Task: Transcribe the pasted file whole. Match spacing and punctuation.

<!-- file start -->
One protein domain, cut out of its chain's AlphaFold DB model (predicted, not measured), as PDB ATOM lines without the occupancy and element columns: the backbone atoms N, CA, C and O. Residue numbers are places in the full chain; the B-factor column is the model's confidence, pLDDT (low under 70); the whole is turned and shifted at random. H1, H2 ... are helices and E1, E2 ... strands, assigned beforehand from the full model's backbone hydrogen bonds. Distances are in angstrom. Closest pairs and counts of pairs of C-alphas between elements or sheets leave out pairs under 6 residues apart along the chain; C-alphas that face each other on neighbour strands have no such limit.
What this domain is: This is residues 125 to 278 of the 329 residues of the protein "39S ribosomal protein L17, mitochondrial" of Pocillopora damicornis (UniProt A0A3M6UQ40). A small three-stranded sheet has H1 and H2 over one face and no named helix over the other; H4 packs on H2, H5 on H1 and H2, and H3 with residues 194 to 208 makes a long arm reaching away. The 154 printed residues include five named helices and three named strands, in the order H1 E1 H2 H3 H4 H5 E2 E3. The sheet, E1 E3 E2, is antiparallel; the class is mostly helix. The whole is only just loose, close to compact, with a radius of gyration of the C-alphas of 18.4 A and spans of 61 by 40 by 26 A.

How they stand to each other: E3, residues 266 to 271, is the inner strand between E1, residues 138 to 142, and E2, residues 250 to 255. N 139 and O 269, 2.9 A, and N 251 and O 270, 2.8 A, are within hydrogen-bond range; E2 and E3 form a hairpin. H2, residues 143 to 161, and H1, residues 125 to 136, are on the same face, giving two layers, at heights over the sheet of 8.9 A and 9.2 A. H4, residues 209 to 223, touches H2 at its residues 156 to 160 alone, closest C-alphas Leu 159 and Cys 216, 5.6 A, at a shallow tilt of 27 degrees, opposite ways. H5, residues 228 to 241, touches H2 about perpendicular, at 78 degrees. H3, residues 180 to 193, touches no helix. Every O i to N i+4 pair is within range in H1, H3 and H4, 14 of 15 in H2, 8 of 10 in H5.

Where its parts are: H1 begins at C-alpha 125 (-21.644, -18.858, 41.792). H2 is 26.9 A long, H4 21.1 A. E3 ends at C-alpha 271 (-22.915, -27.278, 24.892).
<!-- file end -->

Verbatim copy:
One protein domain, cut out of its chain's AlphaFold DB model (predicted, not measured), as PDB ATOM lines without the occupancy and element columns: the backbone atoms N, CA, C and O. Residue numbers are places in the full chain; the B-factor column is the model's confidence, pLDDT (low under 70); the whole is turned and shifted at random. H1, H2 ... are helices and E1, E2 ... strands, assigned beforehand from the full model's backbone hydrogen bonds. Distances are in angstrom. Closest pairs and counts of pairs of C-alphas between elements or sheets leave out pairs under 6 residues apart along the chain; C-alphas that face each other on neighbour strands have no such limit.
What this domain is: This is residues 125 to 278 of the 329 residues of the protein "39S ribosomal protein L17, mitochondrial" of Pocillopora damicornis (UniProt A0A3M6UQ40). A small three-stranded sheet has H1 and H2 over one face and no named helix over the other; H4 packs on H2, H5 on H1 and H2, and H3 with residues 194 to 208 makes a long arm reaching away. The 154 printed residues include five named helices and three named strands, in the order H1 E1 H2 H3 H4 H5 E2 E3. The sheet, E1 E3 E2, is antiparallel; the class is mostly helix. The whole is only just loose, close to compact, with a radius of gyration of the C-alphas of 18.4 A and spans of 61 by 40 by 26 A.

How they stand to each other: E3, residues 266 to 271, is the inner strand between E1, residues 138 to 142, and E2, residues 250 to 255. N 139 and O 269, 2.9 A, and N 251 and O 270, 2.8 A, are within hydrogen-bond range; E2 and E3 form a hairpin. H2, residues 143 to 161, and H1, residues 125 to 136, are on the same face, giving two layers, at heights over the sheet of 8.9 A and 9.2 A. H4, residues 209 to 223, touches H2 at its residues 156 to 160 alone, closest C-alphas Leu 159 and Cys 216, 5.6 A, at a shallow tilt of 27 degrees, opposite ways. H5, residues 228 to 241, touches H2 about perpendicular, at 78 degrees. H3, residues 180 to 193, touches no helix. Every O i to N i+4 pair is within range in H1, H3 and H4, 14 of 15 in H2, 8 of 10 in H5.

Where its parts are: H1 begins at C-alpha 125 (-21.644, -18.858, 41.792). H2 is 26.9 A long, H4 21.1 A. E3 ends at C-alpha 271 (-22.915, -27.278, 24.892).